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by Justin Robinson (2016-present)

Story by Duke Basketball | Devils Life October 28th, 2016

Everyone on our team takes exhibition games seriously and views them as an opportunity to get better. For me, they’re a great chance to play in front of the crowd at Cameron. It’s a chance for me to show my coaches and teammates, as well as the fans, what I can do against another team as opposed to practice.

As intense as our practices can be, you can’t totally simulate that game experience. There’s nothing like having the crowd around you, having a different team across from you and having your teammates next to you. You can’t duplicate that feeling.


It was a lifelong dream of mine to go to Duke. I’ve always loved the program and I was a fan for as long as I can remember.

When the coaches called me and offered me a spot as a preferred walk-on, I jumped on it right away. I looked at it as a great opportunity.

Coach K and Coach Scheyer talked to me a lot about their belief that I’d develop into a player who can thrive at this level. They made it clear that, even though I’m a preferred walk-on, I’d have an opportunity to play if I put in the time and worked to get better. How can you not buy into that?


Like any other kid who was a huge Duke fan growing up, I wanted to be around the program. In the summers after my freshman and sophomore years of high school, I was able to attend camp here. It’s interesting seeing things from a player’s perspective now after experiencing it from a camper’s perspective when I was younger.

If I could go back and tell that younger version of myself anything, it would be to treat every drill or rep like it’s a game. Take everything that seriously and go that hard. Work hard on every aspect of your game because you never know what opportunities will present themselves to you down the road.

When I was younger, my parents instilled in me the importance of holding myself accountable. Every sport my brother and I played – even my middle school soccer career – we were expected to take it seriously and give it everything we had. We were taught to strive to be the best we could be in everything we did.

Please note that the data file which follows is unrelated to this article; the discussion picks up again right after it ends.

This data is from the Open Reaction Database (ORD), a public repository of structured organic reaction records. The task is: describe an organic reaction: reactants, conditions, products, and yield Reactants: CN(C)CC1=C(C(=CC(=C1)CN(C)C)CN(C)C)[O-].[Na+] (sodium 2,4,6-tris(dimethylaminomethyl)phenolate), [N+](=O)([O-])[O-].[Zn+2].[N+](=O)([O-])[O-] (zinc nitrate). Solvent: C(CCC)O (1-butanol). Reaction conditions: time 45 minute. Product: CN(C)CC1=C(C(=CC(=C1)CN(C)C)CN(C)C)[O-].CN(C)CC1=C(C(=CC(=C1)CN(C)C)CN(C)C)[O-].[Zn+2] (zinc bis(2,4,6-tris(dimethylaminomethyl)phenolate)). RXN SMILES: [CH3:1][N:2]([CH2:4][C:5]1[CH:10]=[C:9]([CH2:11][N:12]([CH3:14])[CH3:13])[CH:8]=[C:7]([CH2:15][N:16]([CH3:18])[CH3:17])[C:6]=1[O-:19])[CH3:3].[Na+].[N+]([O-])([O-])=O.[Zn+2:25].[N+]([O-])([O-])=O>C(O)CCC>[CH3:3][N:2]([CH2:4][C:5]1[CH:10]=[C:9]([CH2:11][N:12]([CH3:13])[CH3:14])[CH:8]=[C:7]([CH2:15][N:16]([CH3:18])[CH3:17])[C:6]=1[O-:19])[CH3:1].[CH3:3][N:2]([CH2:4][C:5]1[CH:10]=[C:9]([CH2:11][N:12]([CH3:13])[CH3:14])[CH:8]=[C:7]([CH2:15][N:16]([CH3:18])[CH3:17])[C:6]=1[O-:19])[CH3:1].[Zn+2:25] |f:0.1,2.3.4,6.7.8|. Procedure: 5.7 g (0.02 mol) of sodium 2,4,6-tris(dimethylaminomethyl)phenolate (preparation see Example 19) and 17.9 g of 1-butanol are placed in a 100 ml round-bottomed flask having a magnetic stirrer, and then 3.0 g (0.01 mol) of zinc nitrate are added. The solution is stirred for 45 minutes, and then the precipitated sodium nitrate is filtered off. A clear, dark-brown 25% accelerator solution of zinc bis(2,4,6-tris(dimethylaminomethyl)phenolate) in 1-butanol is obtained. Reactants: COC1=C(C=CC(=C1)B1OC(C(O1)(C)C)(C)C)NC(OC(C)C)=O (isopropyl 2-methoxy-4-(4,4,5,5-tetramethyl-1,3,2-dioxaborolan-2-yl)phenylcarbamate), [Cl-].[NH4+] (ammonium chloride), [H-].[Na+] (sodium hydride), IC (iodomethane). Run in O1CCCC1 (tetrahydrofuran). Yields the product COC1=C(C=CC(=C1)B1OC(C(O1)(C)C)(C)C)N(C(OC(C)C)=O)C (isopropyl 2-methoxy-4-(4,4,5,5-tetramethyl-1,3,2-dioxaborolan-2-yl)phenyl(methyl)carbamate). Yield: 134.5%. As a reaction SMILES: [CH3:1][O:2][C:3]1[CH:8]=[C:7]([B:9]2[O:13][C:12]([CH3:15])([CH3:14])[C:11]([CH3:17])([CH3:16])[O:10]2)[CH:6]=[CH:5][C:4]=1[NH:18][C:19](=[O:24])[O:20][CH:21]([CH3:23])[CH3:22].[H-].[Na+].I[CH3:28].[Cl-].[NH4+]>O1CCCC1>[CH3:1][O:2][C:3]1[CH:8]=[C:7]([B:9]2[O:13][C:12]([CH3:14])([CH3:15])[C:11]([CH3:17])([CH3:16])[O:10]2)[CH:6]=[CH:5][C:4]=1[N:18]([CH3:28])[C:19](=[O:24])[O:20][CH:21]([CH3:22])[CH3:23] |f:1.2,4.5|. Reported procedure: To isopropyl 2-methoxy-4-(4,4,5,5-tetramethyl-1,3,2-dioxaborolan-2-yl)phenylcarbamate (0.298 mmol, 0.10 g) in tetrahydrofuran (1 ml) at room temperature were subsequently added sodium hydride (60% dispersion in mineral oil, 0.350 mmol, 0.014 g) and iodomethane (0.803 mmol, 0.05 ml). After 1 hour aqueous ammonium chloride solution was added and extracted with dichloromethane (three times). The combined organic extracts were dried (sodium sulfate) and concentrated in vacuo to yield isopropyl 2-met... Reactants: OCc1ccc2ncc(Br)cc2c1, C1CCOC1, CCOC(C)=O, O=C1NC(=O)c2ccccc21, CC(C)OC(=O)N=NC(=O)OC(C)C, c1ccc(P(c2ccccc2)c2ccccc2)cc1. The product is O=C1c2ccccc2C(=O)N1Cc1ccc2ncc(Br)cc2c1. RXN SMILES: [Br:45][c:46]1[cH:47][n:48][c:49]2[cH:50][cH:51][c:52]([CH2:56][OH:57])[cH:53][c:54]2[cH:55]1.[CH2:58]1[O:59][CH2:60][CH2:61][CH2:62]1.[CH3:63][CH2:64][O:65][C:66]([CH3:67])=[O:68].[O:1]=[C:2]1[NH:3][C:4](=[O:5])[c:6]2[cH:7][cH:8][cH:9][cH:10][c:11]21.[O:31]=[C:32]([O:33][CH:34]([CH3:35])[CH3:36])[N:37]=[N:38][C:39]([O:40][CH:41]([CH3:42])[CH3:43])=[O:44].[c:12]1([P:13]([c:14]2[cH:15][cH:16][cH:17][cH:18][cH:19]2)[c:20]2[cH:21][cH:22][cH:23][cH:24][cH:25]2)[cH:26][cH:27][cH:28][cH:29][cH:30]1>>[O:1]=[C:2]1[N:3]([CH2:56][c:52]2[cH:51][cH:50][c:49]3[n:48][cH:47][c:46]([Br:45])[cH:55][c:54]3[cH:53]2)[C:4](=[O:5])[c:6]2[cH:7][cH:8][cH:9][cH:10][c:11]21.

When we reached high school, my dad advised us to focus on the sport we liked the best – basketball for me and football for Corey. When we started that focus, he showed us how to be professional about it. He showed us the level of commitment we needed and the time we needed to devote to be great.

I’m so thankful he did that because he really helped me understand what it takes to be here at Duke. His lessons didn’t just help me get here; they’re helping me thrive here.

Justin's father, NBA Hall-of-Famer David Robinson, speaking at a Duke Basketball summer camp.

I definitely see myself as a leader on this team, whether that’s on the court or in the locker room. I try to be a source of encouragement, especially for the freshmen. I try to help them understand how we do things and what it means to be a Duke player.

A big part of what I do is to go at these guys as hard as I can in practice every day. If that earns me playing time, all the better. If not, it improves our team by helping guys be as ready as possible for the intensity and competition we’ll face this season.


I’m honored that Coach K chose to redshirt me last season. It was totally worth it. It was a great experience that gave me a chance to get in really good shape and get my skill level where it needs to be.

I worked with Coach Scheyer tirelessly on shooting, ballhandling, defense, you name it. I feel so much more prepared to contribute now than I did at this time last year. I feel like it provided me with a head start because I’ve been here for a year but I still have four more years ahead of me.


I’m already kind of shaking with excitement thinking about tonight’s game. I love it. I love these games.

Being able to go out there tonight with my teammates and play in front of our fans at Cameron is never something to be taken lightly. It’s an opportunity that I’ve been waiting for and I intend to make the most of it.